Advertising. Marketing. Promotion. There are a lot of freelancers that aren't sold about the importance of promotion but also confused about what works and what doesn't. First it's important to think of yourself as a brand, just like any product, new or renewed, you have to make an impact on an audience. You've got to get their attention. Make them look at you. See what you have to offer. Compare that to the competition. Decide on your price worthiness. And then either buy or ignore. Too many illustrators spend far too little on promotion. They're doing one promotional mailing a year or taking one ad out in a publication or directory and waiting for the phone to ring, and far too often disappointed when no one comes calling. That's like whispering in a crowded room, no one is hearing you.
You shouldn't look at the results of one ad or one mailing to determine your expenditures on advertising. Advertising is a combined effort, placing one ad anywhere is never enough to generate sales, you need to be everywhere: Have work accepted into shows, be seen in major publications, be seen in annuals, directories, promotional pieces, email blasts. Too many illustrators do not follow the rules of successful promotion. For any piece of advertising to work it has to be seen at the minimum three times before it's even noticed, that's whether you're a freelancer, small business or a mega-corporation. It's no different for illustration. When I'm looking at say The New Yorker or The New York Times Book Review and see an illustrator I've never heard of, I make a mental note but I don't really put them into my files until I've seen them in several other publications, or a show, or from a promotional piece or an email. It takes that same three times effort to get my attention. And I'm out there consciously looking for illustrators, imagine what it's like for those who are only sometimes looking.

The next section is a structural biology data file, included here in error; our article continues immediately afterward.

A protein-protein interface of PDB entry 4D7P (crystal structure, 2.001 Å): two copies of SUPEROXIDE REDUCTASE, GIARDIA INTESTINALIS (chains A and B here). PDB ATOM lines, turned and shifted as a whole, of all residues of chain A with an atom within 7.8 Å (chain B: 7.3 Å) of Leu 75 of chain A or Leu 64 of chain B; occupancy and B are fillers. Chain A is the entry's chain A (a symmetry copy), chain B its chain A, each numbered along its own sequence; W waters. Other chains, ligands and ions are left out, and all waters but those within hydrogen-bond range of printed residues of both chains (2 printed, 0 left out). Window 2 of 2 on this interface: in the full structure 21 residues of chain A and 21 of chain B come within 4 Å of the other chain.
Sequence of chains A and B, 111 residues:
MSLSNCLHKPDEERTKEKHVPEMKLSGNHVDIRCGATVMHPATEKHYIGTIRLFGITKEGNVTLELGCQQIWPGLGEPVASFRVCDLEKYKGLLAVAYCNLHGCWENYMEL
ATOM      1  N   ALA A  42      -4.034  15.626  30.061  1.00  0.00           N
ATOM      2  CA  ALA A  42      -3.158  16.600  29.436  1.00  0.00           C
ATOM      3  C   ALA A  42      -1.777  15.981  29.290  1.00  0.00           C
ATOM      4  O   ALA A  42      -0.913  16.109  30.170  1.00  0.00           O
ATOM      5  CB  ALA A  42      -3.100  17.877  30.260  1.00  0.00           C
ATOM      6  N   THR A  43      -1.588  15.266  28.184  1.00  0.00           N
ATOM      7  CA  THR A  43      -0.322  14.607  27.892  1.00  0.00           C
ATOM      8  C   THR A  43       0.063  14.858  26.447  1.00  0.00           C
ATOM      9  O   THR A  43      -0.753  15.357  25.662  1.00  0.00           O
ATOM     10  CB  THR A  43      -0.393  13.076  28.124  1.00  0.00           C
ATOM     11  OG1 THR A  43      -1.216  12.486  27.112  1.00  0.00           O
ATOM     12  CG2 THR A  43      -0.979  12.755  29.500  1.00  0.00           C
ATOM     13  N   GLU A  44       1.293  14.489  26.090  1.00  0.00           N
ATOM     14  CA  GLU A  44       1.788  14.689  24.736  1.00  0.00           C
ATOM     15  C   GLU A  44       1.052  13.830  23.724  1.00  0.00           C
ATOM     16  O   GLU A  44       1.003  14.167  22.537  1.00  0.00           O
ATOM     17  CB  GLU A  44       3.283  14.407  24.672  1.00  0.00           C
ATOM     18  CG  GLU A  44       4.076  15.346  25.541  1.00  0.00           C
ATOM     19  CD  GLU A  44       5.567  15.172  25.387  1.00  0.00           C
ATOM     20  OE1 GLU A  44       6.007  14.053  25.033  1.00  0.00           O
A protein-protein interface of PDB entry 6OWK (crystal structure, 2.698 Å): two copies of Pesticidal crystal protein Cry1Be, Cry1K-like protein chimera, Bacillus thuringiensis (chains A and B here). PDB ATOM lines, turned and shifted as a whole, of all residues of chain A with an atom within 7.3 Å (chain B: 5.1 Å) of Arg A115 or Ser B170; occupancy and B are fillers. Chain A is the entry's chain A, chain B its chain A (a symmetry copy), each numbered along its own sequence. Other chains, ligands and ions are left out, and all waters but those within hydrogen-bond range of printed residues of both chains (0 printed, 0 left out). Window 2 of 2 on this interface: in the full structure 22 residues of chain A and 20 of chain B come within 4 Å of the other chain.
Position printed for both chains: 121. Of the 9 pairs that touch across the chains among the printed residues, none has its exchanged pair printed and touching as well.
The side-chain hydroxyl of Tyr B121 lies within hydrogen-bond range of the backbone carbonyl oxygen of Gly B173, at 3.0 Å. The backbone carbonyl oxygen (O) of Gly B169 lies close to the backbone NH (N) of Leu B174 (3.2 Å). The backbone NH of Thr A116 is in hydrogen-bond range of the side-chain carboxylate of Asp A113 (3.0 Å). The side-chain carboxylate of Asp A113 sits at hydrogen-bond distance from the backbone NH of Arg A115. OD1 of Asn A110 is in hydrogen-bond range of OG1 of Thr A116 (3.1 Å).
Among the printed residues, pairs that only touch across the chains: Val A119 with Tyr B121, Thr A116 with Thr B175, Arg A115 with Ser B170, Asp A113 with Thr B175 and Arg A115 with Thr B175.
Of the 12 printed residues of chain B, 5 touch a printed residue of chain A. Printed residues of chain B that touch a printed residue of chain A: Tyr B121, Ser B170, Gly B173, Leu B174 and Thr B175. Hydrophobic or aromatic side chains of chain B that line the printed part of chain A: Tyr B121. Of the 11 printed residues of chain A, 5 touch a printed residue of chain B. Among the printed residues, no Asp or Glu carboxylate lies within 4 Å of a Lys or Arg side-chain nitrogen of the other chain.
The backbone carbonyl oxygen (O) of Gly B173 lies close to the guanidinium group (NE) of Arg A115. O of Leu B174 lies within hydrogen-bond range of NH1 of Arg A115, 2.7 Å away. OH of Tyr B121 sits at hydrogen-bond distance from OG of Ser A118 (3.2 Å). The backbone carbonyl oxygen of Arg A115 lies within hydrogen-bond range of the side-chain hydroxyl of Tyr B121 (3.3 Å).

Yuko and Fernanda are two examples of how advertising should work for illustrators. They're everywhere. They send out announcements concerning new work, they're in shows, annuals, directories, galleries, they're seen in many places--Yuko was in a German directory for instance and I doubt seriously she got a single job from Germany, but the fact of being so visible makes all the difference. Both of these young illustrators came out of nowhere and it seems like overnight they're everywhere. Talent plays a part but they both have a smart marketing sense, I'm convinced Fernanda's is instinctive and Yuko's comes from her former life in ad agencies.
Illustrators are facing an uphill battle just to get work, to pry it out of more art director's hands and keep them from giving it to photographers or resorting to stock. Every effort you make promoting yourself is important, and jointly they can lead to you being successful. It's not any different from any brand out there, the more you see a new product, the more buzz the product has, the more inclined you are to try it. Advertisers just want you to try their product once as they are convinced you'll be a repeat customer. Illustrators are no different, unfortunately too few think of themselves that way.
Making some basic changes in how you promote your work can mean all the difference. Especially now. Recessions are times of unleashed creativity, ad agency art directors are looking for new ways to market products and services. From personal experience I know that clients are looking for different ways to market themselves in a down economy, illustration can be one of those ways. Do yourself a favor and be visible. Be everywhere. You will be rewarded and so will the industry.